- droopiness of the eyelids
- changes in appearance
Please contact us with any questions regarding the fit and care of your prosthesis.
Prosthetic eye wearers may occasionally experience dryness, irritation and difficulty blinking. Adverse weather, dust, wind and air-conditioning tend to evaporate moisture from the front of the prosthesis. Allergies and body changes can also contribute to dryness. CPAP machines, swimming and airline travel will impact comfort as well.
Silicone oil lubricants, such as Sil-Ophtho™, are specifically formulated for prosthetic eyes and can provide long-lasting relief.
Using artificial tears in conjunction with the oil may extend a patient’s comfort. Using 1 drop oil with 2-3 drops tears can work very well. For night time use, a gel or thicker oil lubricant can offer extended relief. Over the counter eye drops, tears and gels are also good options.
To apply a lubricant or eye drop to your prosthesis, place a drop on a clean finger and swipe across the prosthesis. Blink a few times, then close your eye and blot your skin with a tissue to remove any extra product. Apply morning and evening and throughout the day as needed.
We can recommend a variety of products to alleviate your symptoms and promote comfort. Visit our Store to replenish your supply of lubricants and drops.
Prosthetic eye wearers will likely get more drainage in the affected eye. Allergies, colds or sinus infections may affect the socket creating more drainage and discomfort. Treatment with antibiotics or steroids can help alleviate symptoms. During treatment, please continue to wear prosthesis to avoid tissue contraction.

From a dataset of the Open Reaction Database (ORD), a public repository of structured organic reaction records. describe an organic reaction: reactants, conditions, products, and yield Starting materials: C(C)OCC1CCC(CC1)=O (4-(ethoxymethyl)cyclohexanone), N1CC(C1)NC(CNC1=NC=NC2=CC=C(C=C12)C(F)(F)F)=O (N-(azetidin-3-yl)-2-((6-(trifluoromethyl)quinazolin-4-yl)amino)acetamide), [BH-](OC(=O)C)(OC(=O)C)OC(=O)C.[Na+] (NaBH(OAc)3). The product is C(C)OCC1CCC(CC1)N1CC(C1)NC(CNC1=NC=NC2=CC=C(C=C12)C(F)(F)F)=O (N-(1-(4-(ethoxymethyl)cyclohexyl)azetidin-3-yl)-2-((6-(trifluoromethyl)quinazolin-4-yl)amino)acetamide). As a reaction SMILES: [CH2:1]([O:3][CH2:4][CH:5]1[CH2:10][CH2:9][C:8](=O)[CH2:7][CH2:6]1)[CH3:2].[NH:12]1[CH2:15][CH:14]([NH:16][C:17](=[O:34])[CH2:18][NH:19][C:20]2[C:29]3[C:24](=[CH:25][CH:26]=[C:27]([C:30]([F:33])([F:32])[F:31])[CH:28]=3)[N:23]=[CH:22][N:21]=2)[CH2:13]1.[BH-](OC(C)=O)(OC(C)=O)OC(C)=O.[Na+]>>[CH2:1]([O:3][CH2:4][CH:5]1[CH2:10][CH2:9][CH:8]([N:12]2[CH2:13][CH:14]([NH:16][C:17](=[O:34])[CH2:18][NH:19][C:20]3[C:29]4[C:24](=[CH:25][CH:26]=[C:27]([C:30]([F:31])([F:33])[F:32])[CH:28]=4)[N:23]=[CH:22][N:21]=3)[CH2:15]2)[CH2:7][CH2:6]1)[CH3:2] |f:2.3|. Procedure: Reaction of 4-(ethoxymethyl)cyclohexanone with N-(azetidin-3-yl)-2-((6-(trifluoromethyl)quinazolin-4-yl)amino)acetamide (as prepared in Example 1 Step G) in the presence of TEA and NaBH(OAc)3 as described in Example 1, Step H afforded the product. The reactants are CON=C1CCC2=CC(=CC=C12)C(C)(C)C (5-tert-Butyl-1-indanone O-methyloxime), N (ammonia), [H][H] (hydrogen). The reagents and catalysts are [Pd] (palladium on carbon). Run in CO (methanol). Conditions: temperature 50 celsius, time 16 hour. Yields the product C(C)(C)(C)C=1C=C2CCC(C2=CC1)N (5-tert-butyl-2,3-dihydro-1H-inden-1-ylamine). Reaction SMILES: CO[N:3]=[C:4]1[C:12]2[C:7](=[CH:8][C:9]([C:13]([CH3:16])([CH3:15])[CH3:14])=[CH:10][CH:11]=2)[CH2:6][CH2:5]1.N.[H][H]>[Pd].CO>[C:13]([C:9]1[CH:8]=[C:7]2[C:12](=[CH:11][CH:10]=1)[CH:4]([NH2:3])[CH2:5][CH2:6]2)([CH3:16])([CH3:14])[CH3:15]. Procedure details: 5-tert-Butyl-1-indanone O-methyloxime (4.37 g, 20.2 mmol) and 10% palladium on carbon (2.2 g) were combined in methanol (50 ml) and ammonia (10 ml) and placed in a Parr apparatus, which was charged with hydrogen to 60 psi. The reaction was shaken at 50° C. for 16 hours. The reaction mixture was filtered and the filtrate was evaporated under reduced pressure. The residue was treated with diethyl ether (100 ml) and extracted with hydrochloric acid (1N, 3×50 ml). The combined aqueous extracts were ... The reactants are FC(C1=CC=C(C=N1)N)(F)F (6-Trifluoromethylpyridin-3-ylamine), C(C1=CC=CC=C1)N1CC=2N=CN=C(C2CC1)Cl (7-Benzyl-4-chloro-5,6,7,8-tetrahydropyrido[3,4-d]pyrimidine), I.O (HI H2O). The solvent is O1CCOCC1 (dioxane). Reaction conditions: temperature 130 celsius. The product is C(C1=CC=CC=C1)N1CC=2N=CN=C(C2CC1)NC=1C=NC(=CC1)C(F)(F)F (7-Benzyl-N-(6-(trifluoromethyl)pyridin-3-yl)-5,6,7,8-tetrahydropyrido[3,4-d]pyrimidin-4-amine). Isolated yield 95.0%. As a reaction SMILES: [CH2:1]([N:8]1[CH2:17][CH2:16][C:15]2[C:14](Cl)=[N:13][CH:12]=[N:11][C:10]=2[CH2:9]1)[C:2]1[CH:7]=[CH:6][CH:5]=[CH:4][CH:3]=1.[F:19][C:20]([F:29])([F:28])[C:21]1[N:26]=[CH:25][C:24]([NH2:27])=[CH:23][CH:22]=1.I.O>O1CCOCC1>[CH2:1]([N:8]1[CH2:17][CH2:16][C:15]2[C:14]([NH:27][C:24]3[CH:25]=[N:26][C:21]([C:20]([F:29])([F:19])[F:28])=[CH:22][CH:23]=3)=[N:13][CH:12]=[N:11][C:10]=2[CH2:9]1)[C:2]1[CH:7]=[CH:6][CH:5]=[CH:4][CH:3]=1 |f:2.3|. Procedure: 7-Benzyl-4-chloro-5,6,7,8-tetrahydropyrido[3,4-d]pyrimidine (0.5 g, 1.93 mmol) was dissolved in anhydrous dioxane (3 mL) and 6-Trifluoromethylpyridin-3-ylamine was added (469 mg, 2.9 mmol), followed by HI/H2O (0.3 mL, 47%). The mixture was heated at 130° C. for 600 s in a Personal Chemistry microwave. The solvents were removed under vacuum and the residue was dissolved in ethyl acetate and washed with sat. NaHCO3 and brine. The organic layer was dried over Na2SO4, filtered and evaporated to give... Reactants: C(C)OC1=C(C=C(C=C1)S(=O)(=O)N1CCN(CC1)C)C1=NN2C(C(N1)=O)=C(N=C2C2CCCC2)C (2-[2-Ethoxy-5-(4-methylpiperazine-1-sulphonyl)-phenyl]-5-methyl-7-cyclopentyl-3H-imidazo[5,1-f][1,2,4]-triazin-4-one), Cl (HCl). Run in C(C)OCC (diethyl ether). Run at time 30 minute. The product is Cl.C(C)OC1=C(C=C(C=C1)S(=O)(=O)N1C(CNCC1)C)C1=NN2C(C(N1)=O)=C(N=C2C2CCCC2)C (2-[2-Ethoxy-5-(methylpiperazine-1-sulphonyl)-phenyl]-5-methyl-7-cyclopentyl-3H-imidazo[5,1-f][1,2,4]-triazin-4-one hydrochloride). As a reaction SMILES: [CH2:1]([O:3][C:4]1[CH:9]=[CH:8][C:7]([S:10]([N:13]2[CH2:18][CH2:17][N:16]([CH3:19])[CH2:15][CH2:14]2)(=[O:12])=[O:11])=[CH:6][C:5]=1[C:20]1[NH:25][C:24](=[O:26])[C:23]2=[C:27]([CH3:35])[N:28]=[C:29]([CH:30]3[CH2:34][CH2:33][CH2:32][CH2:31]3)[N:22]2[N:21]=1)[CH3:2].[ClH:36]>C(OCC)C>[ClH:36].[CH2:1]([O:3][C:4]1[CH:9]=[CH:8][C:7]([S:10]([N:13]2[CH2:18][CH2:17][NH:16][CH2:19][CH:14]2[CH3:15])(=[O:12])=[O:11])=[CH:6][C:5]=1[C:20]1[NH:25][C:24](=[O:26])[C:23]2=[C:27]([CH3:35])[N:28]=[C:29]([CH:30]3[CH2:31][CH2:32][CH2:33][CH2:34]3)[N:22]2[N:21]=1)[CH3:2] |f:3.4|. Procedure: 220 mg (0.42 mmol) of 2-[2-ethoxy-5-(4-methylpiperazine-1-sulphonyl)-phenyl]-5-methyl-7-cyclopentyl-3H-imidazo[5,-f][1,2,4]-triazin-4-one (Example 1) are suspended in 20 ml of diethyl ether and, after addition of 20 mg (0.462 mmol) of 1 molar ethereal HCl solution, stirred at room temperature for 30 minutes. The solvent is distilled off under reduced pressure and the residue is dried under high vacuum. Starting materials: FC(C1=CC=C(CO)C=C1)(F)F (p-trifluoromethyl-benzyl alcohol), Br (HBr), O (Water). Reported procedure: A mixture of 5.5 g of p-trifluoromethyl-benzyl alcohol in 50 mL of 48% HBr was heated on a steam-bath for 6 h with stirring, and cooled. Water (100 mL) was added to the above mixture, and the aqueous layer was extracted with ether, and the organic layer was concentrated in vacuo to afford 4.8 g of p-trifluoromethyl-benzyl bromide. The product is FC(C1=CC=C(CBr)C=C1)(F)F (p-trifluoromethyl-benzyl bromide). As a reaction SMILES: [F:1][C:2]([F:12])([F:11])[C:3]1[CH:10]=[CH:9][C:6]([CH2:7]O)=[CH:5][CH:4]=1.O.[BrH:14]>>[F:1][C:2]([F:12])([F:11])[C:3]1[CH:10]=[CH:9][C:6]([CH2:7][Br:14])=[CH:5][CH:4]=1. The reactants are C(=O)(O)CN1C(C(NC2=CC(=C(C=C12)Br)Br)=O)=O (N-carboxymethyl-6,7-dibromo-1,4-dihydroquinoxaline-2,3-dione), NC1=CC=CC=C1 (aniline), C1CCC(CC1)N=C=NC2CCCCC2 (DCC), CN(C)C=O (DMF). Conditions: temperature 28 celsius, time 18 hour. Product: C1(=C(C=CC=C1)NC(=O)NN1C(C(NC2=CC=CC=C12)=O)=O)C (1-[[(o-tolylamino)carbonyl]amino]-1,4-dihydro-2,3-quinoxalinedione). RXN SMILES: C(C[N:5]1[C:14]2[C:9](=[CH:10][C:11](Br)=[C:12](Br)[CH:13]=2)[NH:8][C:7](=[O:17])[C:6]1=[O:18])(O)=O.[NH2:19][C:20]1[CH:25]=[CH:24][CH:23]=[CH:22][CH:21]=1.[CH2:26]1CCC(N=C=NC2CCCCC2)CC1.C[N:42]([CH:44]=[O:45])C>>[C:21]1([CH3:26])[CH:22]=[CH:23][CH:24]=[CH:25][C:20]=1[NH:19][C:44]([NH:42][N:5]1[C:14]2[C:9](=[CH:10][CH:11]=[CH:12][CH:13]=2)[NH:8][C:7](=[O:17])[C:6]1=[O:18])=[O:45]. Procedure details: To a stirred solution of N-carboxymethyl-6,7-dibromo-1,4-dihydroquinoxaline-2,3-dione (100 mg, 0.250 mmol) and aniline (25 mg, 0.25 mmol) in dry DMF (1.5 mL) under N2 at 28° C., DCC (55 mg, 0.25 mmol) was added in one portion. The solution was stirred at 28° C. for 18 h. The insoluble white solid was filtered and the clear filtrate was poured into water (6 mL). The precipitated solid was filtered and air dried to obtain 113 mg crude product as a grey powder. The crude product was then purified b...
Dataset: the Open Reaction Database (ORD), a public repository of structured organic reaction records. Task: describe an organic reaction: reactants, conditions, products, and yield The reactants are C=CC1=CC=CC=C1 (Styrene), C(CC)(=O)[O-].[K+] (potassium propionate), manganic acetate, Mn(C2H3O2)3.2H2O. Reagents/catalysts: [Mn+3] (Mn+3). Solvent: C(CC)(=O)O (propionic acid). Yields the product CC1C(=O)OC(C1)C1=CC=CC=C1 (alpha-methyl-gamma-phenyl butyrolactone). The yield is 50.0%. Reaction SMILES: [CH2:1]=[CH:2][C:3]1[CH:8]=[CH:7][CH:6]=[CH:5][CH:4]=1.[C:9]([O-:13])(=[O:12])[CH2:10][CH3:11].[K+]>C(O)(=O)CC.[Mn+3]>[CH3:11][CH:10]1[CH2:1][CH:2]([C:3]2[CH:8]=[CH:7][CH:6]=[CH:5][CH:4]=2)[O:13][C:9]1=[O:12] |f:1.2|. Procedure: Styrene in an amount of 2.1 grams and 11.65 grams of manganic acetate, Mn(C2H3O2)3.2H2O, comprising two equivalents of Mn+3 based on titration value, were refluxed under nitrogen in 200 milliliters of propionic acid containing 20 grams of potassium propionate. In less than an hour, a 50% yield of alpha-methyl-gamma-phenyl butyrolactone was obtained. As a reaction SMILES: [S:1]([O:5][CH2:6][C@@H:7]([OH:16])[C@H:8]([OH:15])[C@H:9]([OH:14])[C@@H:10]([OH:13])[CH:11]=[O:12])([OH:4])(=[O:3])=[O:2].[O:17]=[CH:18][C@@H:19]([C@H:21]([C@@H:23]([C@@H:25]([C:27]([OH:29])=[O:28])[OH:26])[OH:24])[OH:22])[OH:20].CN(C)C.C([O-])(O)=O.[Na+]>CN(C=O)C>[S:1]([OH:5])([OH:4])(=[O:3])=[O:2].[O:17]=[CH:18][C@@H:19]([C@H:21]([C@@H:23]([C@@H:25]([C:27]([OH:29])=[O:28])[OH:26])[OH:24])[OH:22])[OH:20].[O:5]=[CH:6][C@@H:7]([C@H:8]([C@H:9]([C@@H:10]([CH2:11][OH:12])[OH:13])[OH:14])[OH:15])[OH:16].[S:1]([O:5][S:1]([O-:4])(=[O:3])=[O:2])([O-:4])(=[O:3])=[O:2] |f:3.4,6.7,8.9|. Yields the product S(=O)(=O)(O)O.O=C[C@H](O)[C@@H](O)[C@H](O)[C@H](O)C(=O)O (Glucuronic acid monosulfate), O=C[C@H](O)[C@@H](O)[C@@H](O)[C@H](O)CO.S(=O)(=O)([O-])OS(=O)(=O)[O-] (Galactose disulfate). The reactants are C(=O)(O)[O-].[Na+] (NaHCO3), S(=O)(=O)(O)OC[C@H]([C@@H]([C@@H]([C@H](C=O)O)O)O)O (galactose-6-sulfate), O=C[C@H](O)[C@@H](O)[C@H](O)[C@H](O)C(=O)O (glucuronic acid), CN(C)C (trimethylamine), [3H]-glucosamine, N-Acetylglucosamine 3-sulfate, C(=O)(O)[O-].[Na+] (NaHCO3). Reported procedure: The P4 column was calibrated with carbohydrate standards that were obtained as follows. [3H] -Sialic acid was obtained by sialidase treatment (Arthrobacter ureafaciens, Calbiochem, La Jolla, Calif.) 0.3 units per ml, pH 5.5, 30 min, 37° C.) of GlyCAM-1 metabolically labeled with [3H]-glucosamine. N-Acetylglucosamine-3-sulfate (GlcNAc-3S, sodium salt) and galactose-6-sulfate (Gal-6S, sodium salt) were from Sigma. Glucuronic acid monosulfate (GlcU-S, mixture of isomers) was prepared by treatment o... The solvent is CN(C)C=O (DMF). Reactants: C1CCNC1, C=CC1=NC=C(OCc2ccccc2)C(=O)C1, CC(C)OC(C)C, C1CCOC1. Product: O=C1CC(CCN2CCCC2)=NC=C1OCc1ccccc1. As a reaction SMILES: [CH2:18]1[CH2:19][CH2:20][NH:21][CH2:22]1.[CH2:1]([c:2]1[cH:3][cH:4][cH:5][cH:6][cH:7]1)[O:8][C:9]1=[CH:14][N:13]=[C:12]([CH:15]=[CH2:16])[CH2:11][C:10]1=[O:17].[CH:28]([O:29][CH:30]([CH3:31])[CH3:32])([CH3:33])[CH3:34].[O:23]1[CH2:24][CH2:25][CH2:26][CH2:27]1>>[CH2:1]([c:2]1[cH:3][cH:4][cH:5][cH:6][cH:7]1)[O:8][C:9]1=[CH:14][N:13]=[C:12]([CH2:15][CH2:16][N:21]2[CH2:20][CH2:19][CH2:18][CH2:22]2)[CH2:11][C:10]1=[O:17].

See your eye doctor if you are having any concerns or issues with your tissue or socket.
All monocular patients are highly encouraged to wear protective polycarbonate lenses. Prescriptions should be balanced for overall facial symmetry and equal appearance of the prosthesis. Sport-specific protective eyewear should always be worn during activities.
- Always use clean hands when handling your prosthesis.
- Check your surroundings to make sure the prosthesis won’t be damaged or lost if it is accidentally dropped.
- Too much handling may cause irritation and excess drainage. Remove the prosthesis only as directed by your ocularist.
- Always close eyelids and wipe toward your nose. Wiping outward may dislodge the prosthesis.
- Position your chin toward a person you are talking with. Moving your head and shoulders, not just your eyes, provides a more natural appearance.
- Do not store your eye in tissue, as it could accidentally be discarded.
- Do not clean the prosthesis with any solvents, hand sanitizer or alcohol. These chemicals may damage the prosthesis and your socket.
- To remove built-up protein from your eyelids and eyelashes, soak with a warm wet tissue.
We have created a laminated care card for our patients to have all their prosthetic eye care information in one spot. Feel free to download and use this pdf version for your personal use in caring for your prosthetic eye.